Over at Read Now Sleep Later Alethea talks about YA Shame and Stigma in connection with some controversial and off-putting to us, YA readers, statements made by an author of a quite popular novel. Isaac Marion's zombie story Warm Bodies achieved success (including a movie deal) thanks to endorsements by influential YA writers like Stephenie Meyer and Maggie Stiefvater and was embraced by the YA-loving audience. Marion is very unhappy about this as he doesn't want to be associated with YA in any way, because, you know, eeew, YA cooties, and he is a serious writer with extensive vocabulary. What an exceptional way of acknowledging and appreciating the people who helped you make tons of money!
In UK, a spy writer Jon Stock unabashedly praises himself for properly handling an Amazon reviewer (naturally, the reviewer didn't leave a positive review) by seeking out her email address, having a conversation with her during which he "convinced" her to remove her negative comments and then writing a blog post in The Telegraph about it with adding her real name, place of work and quotes from their correspondence without her permission (via Vacuous Minx). Stock proudly named his blog post How I survived an online literary mauling. Also notable is this quote from his piece:
"Without wishing to sound like a serial killer, I track down all my hostile reviewers, sooner or later, particularly the anonymous ones."
How this is different from the actions of the infamous STGB site is hard to fathom.
Now, as if to add to the already wide-spread, multi-faceted author hysteria, Amazon introduces Author Rank feature which is apparently visible to the authors exclusively. The authors will, from now on, be able to compare themselves to their colleagues and freak out not only because of their GR ratings, but sales as well.
We've talked about the "New Adult" category in the past, and here is another very informative article on the subject which poses a question - Whose “Failure” is New Adult? The article argues that the long-held notion that nobody will be buying books written in this category (and therefore agents don't buy and try to sell such books to editors) seems to be wrong as the majority of self-published bestsellers appear to fall into this exact category.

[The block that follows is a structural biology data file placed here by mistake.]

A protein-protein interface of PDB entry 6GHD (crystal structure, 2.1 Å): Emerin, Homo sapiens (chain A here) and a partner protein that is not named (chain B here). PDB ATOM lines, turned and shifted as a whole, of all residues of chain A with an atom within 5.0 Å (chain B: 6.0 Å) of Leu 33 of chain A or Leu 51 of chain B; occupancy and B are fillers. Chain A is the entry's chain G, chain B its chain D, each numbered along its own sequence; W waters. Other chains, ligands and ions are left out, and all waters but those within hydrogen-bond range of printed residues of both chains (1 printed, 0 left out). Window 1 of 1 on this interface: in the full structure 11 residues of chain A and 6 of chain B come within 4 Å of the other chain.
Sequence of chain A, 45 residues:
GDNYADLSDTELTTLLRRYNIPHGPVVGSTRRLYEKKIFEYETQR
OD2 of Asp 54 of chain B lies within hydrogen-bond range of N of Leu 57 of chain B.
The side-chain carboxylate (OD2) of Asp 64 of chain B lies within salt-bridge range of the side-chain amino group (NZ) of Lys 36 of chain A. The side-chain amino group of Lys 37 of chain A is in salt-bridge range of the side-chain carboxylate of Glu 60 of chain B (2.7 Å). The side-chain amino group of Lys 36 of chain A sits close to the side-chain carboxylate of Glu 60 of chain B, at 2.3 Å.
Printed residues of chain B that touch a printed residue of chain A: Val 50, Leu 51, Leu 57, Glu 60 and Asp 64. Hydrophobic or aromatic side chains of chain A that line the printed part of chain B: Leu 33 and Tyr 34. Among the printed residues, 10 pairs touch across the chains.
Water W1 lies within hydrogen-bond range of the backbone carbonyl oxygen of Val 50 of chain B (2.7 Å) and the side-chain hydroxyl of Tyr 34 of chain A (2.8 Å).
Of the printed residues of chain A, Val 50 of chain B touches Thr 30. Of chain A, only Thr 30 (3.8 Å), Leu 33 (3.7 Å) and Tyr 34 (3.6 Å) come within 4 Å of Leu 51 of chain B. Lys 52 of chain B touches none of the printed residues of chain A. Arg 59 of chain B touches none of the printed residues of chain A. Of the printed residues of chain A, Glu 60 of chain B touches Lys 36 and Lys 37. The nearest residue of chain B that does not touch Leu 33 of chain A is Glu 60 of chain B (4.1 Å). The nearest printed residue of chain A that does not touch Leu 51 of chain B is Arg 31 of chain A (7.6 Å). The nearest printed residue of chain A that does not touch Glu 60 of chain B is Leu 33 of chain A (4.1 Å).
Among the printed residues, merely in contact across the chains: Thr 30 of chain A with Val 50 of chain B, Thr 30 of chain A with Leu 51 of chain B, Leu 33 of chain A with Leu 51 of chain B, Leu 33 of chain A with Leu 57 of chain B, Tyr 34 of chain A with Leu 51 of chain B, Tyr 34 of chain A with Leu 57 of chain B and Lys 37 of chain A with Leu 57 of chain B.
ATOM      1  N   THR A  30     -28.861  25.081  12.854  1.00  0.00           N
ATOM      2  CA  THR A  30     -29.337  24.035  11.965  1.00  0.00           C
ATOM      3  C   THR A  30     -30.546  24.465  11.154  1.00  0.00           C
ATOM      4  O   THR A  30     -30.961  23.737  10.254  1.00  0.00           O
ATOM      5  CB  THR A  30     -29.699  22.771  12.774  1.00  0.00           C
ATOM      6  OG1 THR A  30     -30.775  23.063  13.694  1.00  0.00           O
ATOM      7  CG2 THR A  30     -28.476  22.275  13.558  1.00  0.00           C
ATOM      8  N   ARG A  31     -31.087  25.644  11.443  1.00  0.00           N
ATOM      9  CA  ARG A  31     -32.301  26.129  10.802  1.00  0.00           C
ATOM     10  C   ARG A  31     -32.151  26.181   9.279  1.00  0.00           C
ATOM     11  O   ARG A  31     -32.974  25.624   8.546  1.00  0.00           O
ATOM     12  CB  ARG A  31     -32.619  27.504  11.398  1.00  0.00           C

Another myth, this time the one that states that YA is dominated by female writers and male writers (and consequently male readers) are shoved aside, is possibly dispelled by Lady Business in this very scientific and very data-heavy study - Gender Balance in YA Award Winners since 2000.
In case you missed it, National Book Award announced its lists of finalists (YA included) this week. You can find samples of all finalists here. Sadly, we haven't read even one YA book on that list. And immediately Salon published an article stating that NBA got it wrong again and decrying lack of genre fiction among the finalists - National Book Awards: Genre fiction dissed again. Which is in itself a valid argument, if not applied by the author of the post to the books whose quality we find questionable and not necessarily award-worthy.
If you are a fan of genre fiction, specifically sci-fi and fantasy, you might enjoy this great deal - Humble eBook Bundle. Eight ebooks of great quality (Paolo Bacigalupi, Lauren Beukes, Kelly Link, Cory Doctorow and others), DRM-free and YOU decide how much you pay for it and how much of it goes to charity and how much - to the authors.